The Dominican Monastery is situated on the eastern side of the city, encompassed by the tall city walls and protected by the powerful Fort Revelin. The monastery is one of the richest treasuries of cultural, artistic and historical heritage of old Dubrovnik.
With the financial assistance of the Dubrovnik authorities and with the hard work of the residents of the entire area, who were ordered to work on the building, the construction of this great urban complex continued until 1301. In the beginning, the monastery was situated outside the city walls, at an important defence position for the Republic. It was quickly included into the entire defence structure of the city, thus creating a whole together with the city. It was only partially damaged by the earthquake, and with its magnificent monumentalism, which is not as apparent from the external street side, it is one of the loveliest architectural monuments of old Dubrovnik. By its position, ambient and beauty, this unique monastery and urban complex, together with its individual structures, is harmoniously joined into one entity. It was constructed gradually over several centuries, from the 14th to the 16th century, with some reconstruction occurring later. Elements of varying styles are visible, Romanesque and Baroque, while the majority of elements are an interweaving of the flowery Gothic and Renaissance. The works were conducted by many domestic masters, from Dubrovnik and Zadar, in cooperation with the Italians. The magnificently embellished courtyard, with its columns, cloisters, beautiful trefoils and stone well in the centre of the courtyard were carved, built and embellished by the domestic masters Utisenovic, Grubacevic and Radmanovic and others according to the original plans by the master Masso di Bartolomeo from Florence in the middle of the 15th century.
This courtyard is considered to be one of the most splendid realizations of Dalmatian flowery Gothic architecture of the second half of the 15th century. The sacristy in the Gothic style was constructed by renowned domestic master Paskoje Milicevic from Dubrovnik at the end of the 15th century, who also constructed many other significant structures in Dubrovnik. As a show of gratitude, his name is engraved into one of the walls of this church with public praise, and he was buried in this church, as were many other deserving citizens of Dubrovnik. The south portal, richly embellished, is the work of Bonino from Milan.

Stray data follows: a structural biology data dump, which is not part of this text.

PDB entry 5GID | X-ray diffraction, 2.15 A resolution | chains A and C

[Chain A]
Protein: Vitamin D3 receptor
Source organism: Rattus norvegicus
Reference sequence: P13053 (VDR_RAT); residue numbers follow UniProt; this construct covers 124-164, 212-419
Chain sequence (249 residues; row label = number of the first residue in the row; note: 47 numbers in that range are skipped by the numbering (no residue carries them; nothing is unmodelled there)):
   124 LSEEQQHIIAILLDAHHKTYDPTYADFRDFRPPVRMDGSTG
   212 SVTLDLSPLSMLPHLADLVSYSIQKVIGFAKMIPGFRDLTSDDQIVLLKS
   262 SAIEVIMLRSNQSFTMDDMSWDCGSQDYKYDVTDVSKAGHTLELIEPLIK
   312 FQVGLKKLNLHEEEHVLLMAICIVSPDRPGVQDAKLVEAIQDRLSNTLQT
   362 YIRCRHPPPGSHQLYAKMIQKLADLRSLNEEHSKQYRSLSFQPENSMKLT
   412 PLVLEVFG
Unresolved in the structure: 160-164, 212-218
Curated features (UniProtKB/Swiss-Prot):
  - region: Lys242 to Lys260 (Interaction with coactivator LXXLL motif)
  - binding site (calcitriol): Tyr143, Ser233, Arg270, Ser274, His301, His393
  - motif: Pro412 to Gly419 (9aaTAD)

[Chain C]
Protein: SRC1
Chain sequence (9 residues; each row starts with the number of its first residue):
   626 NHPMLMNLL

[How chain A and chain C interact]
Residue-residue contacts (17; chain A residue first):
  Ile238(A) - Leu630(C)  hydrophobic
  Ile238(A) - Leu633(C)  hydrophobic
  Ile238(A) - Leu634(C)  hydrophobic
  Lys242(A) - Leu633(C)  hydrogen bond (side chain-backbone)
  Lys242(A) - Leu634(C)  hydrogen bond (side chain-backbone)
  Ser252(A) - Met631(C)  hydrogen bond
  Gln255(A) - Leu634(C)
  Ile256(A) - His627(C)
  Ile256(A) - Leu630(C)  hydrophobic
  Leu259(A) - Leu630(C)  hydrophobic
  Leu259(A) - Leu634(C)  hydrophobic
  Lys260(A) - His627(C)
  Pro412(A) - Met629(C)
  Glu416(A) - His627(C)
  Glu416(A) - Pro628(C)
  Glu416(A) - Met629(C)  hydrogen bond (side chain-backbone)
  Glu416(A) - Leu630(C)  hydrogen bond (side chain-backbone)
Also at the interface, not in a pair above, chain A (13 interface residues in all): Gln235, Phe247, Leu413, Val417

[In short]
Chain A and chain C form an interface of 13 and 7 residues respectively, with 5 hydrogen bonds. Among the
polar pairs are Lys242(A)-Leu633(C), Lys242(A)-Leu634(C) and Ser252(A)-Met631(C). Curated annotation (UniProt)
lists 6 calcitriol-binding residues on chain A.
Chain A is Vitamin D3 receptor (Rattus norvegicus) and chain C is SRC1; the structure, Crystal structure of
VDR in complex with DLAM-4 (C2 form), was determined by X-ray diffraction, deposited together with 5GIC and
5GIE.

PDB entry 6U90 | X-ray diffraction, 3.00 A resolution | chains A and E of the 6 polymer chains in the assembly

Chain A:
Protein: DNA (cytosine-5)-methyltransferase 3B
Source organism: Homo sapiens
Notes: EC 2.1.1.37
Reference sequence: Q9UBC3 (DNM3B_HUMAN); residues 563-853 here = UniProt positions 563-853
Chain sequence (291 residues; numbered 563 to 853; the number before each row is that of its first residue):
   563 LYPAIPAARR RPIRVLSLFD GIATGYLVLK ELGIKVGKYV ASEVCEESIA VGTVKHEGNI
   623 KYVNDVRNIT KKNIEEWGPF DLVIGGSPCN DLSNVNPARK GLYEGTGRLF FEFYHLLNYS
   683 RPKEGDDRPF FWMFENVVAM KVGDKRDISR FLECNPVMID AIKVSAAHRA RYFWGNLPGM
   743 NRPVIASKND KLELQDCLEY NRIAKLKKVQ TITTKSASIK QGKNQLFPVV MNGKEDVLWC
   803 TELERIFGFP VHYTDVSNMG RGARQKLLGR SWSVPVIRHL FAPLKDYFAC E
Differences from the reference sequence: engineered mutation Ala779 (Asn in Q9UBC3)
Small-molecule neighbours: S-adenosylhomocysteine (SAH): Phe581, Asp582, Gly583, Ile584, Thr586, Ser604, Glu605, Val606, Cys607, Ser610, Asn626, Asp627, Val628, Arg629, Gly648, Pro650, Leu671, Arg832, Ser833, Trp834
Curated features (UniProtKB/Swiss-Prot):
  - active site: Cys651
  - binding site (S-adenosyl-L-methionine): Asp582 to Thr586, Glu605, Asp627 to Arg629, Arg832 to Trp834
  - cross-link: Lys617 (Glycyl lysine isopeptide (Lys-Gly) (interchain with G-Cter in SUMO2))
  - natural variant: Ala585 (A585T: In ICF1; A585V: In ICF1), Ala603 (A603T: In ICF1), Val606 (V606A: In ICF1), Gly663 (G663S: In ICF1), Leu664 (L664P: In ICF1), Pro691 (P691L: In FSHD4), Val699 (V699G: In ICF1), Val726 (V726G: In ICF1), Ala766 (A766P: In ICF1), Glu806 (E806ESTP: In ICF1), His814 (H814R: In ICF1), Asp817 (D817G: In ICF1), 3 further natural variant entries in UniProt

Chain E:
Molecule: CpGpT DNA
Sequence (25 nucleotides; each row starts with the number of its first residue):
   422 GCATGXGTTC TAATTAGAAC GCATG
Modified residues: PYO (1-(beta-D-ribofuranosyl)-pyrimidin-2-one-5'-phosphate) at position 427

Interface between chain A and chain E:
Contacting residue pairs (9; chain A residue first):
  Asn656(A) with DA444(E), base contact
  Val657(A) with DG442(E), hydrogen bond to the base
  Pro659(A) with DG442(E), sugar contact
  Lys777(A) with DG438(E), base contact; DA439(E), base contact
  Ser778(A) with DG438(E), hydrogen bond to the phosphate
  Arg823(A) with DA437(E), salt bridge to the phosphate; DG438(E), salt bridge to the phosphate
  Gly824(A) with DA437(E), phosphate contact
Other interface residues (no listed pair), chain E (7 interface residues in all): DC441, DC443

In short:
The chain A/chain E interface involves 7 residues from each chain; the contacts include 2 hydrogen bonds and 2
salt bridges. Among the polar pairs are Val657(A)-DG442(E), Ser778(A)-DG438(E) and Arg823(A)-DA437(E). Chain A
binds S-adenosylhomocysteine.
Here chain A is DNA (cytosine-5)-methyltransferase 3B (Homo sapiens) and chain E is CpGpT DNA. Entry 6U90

The monastery has a very rich collection of art, in particular, valuable paintings by the greatest Dubrovnik painters: Polyptych (15th century) by Lovro Dobricevic, Triptych (16th century) by Mihajl Hamzic, and several paintings by Nikola Bozidarevic. Particularly interesting is Bozidarevic's Triptych, in which an accurate model of Dubrovnik from the early 16th century is depicted in the arms of St. Blaise (Vlaho). The collection includes several works by Vlaho Bukovac, the distinguished Croatian painter born in Cavtat (20th century), in particular the altar painting 'The Miracle of St. Dominic' and well as pieces by modern Dubrovnik painter Ivo Dulcic. Of the old masters, the most well known paintings are the crucifix by the great Venetian artist Paolo Veneziano, a work of great artistic value (14th century), Tiziano's altar painting St. Magdalene (16th century) and icons of masters from Crete and Venice (16th century), the diptych by Flemish masters (16th century) and others.
The monastery has a precious museum collection, including valuable artefacts of golden art by domestic masters. Of particular note are the lovely chalice, the Gothic-Renaissance monstrance and the silver cross. The monastery library and archives house valuable manuscripts, including 220 incunabula. Several of the manuscripts are decorated with exceptionally lovely initial letters.
During the Dubrovnik Summer Festival, the monastery church is the venue for concerts of sacral chamber music, and offers the visitors an unforgettable experience in the exceptional acoustics and special ambient of this beautiful church.